How to Greenhouse Garden

Overview

Not only is greenhouse gardening an ideal way to grow crops and flowers year-round without having to worry about weather elements, it also gives you the chance to create a living environment specific for what you want to grow. Under the right conditions, you can grow almost anything in a greenhouse. When gardening in a greenhouse, the key is to establish a ventilation system.

Step 1

Establish a heating system if necessary. This is really only used in regions that have severe winters. There are two choices for heating systems: an active system or a passive system. An active system needs an energy source from electricity or gas. A passive system is generated by solar energy. Deciding on what system you want to have depends on factors such as the size of your greenhouse and budget.

Step 2

Establish a circulation system as greenhouses must have ventilation in order to be successful. Circulation prevents disease and mold, but make sure that no more than 25 percent of the greenhouse surface is given to circulation if it is through manual vents. There are two types of ventilation systems you can use. Natural ventilation utilizes roof vents and side vents; warm air rises to escape through the top, bringing cool air in through the sides. The second type is mechanical ventilation, which utilizes an exhaust fan to move air out one end of the greenhouse while air from outdoors comes through motorized inlet vents on the side. Keep in mind that exhaust fans need to be sized to exchange the total air volume in the greenhouse every minute.

Step 3

Maintain the temperature in your greenhouse during summer and winter. This all depends how much you use the greenhouse and your regional temperatures. Since air movement through ventilation may not be enough in the middle of the summer, you need to lower the temperature with methods such as evaporative cooling (small coolers with a fan and evaporative pad that cools air and ups humidity) or shading from the sun (with roll-up screens or vinyl netting). In the winter, your greenhouse may need extra heating, depending on the location and type of greenhouse, the total exposed area outside, and the needed indoor temperature. A home heating system is usually not adequate for a greenhouse. Heating systems can be fueled by gas, electricity, wood or oil. Heat can be distributed in several methods, such as by force with hot air or radiant heat, or run by hot water and steam. Methods such as a circuit electric heater or small gas or oil heaters installed in the wall can also be employed. Although greenhouses can be heated by solar power, it is not usually economical and requires a lot of separate space.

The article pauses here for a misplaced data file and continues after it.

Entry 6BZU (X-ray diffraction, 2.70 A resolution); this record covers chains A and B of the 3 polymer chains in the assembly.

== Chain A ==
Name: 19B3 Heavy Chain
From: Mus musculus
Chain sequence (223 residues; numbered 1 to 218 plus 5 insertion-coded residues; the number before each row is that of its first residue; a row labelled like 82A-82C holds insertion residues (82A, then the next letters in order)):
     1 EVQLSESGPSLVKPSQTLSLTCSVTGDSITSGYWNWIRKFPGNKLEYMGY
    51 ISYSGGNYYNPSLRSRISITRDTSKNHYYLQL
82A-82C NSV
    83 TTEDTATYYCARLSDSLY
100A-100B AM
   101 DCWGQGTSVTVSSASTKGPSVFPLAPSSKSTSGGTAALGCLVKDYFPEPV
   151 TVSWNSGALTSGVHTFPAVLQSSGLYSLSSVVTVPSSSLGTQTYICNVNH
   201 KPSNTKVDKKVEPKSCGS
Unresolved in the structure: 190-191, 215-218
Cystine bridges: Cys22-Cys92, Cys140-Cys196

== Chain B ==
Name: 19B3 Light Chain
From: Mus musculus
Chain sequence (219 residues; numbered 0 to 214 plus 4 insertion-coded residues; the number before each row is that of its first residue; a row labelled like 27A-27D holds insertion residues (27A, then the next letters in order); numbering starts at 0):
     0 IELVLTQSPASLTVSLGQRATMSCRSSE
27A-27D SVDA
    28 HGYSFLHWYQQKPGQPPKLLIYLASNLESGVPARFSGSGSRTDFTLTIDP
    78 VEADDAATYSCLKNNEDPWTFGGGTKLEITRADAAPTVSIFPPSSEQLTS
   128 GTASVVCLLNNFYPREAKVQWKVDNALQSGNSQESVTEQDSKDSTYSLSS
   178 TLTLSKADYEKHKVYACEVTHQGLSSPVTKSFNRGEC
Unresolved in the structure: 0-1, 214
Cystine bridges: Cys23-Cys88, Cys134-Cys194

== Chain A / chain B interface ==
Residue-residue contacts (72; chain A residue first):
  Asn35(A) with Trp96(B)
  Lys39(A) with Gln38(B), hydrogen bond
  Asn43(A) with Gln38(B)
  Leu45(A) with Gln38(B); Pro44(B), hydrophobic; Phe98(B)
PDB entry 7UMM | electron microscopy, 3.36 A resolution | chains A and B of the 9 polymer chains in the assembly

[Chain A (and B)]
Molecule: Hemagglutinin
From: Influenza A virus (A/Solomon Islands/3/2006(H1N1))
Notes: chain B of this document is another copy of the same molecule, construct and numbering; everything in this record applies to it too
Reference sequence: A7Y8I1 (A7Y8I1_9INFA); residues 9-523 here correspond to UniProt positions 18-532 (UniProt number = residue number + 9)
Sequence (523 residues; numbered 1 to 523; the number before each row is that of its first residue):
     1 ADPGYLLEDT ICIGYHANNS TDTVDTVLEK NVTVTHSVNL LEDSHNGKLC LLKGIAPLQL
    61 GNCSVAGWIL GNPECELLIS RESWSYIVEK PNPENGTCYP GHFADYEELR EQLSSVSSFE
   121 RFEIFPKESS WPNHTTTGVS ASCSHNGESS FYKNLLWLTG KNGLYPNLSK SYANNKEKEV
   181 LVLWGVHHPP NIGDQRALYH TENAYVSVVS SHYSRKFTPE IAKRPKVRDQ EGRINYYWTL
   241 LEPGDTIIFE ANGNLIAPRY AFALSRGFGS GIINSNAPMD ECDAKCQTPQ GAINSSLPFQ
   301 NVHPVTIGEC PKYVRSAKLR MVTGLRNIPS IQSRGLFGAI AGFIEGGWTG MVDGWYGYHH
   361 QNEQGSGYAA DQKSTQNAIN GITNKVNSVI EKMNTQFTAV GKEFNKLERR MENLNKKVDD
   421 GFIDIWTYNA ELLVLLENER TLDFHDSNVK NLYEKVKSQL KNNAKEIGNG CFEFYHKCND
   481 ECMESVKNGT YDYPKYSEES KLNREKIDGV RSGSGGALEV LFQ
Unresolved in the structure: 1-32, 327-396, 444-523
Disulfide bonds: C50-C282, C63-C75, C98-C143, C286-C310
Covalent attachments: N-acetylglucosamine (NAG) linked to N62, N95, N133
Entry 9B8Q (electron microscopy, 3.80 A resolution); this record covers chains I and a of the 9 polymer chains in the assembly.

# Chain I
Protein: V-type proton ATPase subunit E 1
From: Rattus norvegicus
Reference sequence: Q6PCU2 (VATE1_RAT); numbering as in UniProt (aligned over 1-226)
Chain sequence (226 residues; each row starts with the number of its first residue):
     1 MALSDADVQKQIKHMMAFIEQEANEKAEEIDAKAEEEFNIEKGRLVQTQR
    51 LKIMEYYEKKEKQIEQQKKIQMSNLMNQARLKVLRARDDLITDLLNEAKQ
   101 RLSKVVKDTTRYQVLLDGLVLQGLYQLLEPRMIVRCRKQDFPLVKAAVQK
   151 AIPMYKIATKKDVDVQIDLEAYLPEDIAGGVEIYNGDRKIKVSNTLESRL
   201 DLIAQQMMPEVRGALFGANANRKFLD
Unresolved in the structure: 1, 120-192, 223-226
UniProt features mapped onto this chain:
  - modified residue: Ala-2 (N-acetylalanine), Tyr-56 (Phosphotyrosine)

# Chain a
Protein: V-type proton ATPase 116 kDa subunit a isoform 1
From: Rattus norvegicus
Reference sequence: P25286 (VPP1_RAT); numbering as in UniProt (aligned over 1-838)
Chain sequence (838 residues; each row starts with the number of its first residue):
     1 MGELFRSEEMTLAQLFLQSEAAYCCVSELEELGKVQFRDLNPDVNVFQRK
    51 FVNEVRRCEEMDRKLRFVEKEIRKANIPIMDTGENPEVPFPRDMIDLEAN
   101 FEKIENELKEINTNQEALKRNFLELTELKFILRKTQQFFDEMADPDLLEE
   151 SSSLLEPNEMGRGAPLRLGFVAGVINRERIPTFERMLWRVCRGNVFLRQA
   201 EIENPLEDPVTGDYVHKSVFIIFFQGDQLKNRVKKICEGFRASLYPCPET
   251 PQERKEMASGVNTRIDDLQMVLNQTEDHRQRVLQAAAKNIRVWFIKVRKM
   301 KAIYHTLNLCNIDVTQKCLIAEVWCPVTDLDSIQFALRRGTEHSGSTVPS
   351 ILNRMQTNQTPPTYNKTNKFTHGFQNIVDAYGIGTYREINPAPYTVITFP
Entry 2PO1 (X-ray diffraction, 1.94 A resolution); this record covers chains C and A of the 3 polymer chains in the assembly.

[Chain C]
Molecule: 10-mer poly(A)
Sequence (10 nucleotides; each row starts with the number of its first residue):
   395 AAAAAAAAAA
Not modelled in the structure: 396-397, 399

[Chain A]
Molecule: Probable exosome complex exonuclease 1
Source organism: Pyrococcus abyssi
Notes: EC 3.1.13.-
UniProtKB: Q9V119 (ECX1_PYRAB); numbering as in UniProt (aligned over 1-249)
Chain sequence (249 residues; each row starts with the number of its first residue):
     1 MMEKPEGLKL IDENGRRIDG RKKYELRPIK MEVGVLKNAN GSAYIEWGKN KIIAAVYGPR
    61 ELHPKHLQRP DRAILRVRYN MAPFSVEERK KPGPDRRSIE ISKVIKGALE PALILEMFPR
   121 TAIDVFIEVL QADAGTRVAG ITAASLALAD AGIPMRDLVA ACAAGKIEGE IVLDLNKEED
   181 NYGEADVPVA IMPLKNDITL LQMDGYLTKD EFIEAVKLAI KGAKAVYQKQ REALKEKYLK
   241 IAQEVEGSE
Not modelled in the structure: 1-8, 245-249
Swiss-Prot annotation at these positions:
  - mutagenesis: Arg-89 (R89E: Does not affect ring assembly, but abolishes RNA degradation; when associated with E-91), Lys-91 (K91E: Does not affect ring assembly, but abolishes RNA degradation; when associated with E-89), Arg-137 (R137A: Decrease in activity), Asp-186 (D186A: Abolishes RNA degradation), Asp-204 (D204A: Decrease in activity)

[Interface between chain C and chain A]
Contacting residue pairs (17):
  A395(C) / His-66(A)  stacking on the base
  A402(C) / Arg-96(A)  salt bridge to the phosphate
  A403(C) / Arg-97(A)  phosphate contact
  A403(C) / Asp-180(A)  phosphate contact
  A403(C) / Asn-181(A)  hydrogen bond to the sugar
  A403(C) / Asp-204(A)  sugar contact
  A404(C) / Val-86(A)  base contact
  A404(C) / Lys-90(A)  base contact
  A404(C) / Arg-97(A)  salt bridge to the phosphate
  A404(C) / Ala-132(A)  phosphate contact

Step 4

Prepare the soil for flower, produce or plant seeds. Fill flats with potting soil, and sow the seeds according to their planting depths and spacing on the package instructions. It is smart to group seeds together that have similar growing requirements, such as water or sunlight, to make caring for them more efficient.

Step 5

Place the seeded flat so it is sitting in a 1-inch layer of water (such as in a larger flat or large sink). Once the water is sucked up through the drainage holes, you can remove the flat from the water source. This will hydrate the seeds.

Step 6

Place the flats in an area of the greenhouse where the seeds will receive the necessary amount of sunlight (on average they need about six hours of sunlight per day). Make sure to evenly space flats so they receive proper air circulation. Water the flats once the top soil is dry to the touch. Installing a drip irrigation system can make it much easier to water your plants, especially if you have large crops.

Step 7

Transplant the seedlings when they are about 3 inches tall to larger planter pots. Weed out any seedlings that appear weaker than the others or are dead.

Step 8

Fill the planter pots with the prepared soil and indent a hole with your fingers for each seedling. Carefully tug up the seedlings from the flat and put one in each hole in the new pots. Water right after transplanting, and continue to provide full sun. From here on out, the amount of water, sun or fertilizer that each plant needs depends on the specific variety.

Things You'll Need

  • Heating system
  • Ventilation system
  • Flats with drainage holes
  • Plant seeds
  • Soil
  • Water
  • Pots with drainage holes

References

  • Lovely Greenhouses: Greenhouse Plants
  • West Virginia University: Planning and Building a Greenhouse
  • The Farm: Greenhouse Gardening
Keywords: greenhouse gardening, greenhouse growing, greenhouse plants

About this Author

Lauren Wise has more than eight years' experience as a writer, editor, copywriter and columnist. She specializes in food, wine, music and pop culture. Her writing has appeared in various magazines, including "Runway," "A2Z," "Scottsdale Luxury Living" and "True West." Wise holds a Bachelor of Arts in journalism from Arizona State University.